Last updated 3 months ago
When most people think of diabetes, they likely think about adult onset, or type 2 diabetes. This is no surprise, because type 2 diabetes accounts for the majority of cases. However, it is important to understand type 1 diabetes and its effect on patients, because this disease can be much more difficult to manage. With type 1 diabetes, the body does not produce enough insulin, which is responsible for breaking down sugars and starches into energy the body can use. This is different from type 2 diabetes in which the body builds up a resistance to insulin, often due to inactivity and poor diet. This article will take a closer look at type 1 diabetes to help patients understand the best ways to manage this condition.
Type 1 diabetes is most often diagnosed in children and young adults, and the causes remain relatively unclear. Genetics likely play a role in type 1 diabetes, but certain viruses and environmental conditions could be to blame as well. What is known about this type of diabetes is that the most likely times for diagnoses are between the ages of 4 and 7 and again between 10 and 14.
Living with type 1 diabetes means knowing your body’s insulin and blood sugar levels at all times. For children with type 1 diabetes, parents are likely to play an integral role in daily care. Proper care for diabetes includes both lifestyle planning and medication like insulin pumps or pens that will deliver insulin to the body.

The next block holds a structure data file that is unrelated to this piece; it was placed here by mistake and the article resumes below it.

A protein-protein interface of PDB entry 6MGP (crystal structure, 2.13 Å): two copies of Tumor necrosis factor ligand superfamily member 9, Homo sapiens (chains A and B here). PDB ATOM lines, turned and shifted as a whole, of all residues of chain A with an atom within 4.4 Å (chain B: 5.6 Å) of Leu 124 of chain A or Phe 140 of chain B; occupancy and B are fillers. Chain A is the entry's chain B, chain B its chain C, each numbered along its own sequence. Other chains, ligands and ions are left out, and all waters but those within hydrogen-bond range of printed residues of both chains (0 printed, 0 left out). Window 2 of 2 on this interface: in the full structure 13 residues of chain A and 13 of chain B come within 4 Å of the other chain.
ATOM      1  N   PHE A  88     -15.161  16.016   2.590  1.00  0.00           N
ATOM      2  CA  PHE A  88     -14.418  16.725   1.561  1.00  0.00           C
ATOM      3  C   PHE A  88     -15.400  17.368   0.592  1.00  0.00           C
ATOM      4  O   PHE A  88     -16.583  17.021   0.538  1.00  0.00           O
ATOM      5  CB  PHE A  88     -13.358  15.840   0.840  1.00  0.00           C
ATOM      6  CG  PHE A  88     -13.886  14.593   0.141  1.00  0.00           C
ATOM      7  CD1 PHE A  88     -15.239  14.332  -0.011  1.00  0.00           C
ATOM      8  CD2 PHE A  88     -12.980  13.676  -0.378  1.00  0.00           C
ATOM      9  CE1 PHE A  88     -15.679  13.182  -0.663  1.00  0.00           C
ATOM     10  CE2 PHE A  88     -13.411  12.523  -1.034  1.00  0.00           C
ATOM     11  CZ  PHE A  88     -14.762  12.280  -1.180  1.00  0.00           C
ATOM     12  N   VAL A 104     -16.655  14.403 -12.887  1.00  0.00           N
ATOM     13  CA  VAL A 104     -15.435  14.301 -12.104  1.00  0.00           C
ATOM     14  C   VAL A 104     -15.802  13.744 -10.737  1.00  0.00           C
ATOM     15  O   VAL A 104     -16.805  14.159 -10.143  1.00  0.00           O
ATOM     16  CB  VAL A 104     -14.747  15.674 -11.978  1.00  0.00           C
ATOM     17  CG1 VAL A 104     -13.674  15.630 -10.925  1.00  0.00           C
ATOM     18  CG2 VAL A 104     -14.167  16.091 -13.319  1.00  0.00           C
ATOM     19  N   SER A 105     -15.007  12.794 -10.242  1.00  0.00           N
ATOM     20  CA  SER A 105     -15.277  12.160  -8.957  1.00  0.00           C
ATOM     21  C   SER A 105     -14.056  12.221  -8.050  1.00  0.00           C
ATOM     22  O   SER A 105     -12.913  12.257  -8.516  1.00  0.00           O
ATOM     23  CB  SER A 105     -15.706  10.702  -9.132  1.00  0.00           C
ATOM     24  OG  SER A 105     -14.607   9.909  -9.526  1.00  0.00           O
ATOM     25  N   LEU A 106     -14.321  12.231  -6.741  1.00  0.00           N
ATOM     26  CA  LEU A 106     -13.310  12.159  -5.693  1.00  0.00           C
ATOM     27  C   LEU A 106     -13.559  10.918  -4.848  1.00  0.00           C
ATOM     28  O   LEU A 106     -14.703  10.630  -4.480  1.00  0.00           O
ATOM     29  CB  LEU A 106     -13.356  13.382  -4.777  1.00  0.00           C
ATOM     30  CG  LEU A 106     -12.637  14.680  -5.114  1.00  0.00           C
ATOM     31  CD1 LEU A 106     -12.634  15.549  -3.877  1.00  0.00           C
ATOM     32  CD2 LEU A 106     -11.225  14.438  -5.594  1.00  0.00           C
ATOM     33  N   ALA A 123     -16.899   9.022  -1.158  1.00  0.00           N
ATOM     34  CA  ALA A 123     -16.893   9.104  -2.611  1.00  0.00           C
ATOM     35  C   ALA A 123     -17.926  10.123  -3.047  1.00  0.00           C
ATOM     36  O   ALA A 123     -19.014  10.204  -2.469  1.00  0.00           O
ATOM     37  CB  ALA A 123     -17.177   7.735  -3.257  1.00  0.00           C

While only about 5% of diabetes cases are type 1 diabetes, 40% of research by the American Diabetes Association is dedicated to this disease. The reason is because type 1 diabetes does not appear to be preventable, and there are many emerging technologies that could be integral in curing or dramatically improving type 1 diabetes care.
At Riverside Community Hospital, we provide Diabetes Education with free classes open to the whole community. Through these courses, we help patients reduce hospital visits and live healthier lives while managing diabetes. Register for an upcoming class at our hospital by calling us at (951) 788-3000 or visiting our website.
Last updated 3 months ago
Alzheimer’s is the most common cause of dementia among older adults; it is also a progressive and irreversible disease that has no known cure. This means that the best hope in Alzheimer’s disease treatment is prevention, which comes from an understanding of the risk factors for this disease. Research related to Alzheimer’s disease is ongoing, and there is more information known about this condition every day. Currently, the most well-known risk factors are those discussed below, but it is important to continue reading the news related to Alzheimer’s to better understand the progression of this devastating disease.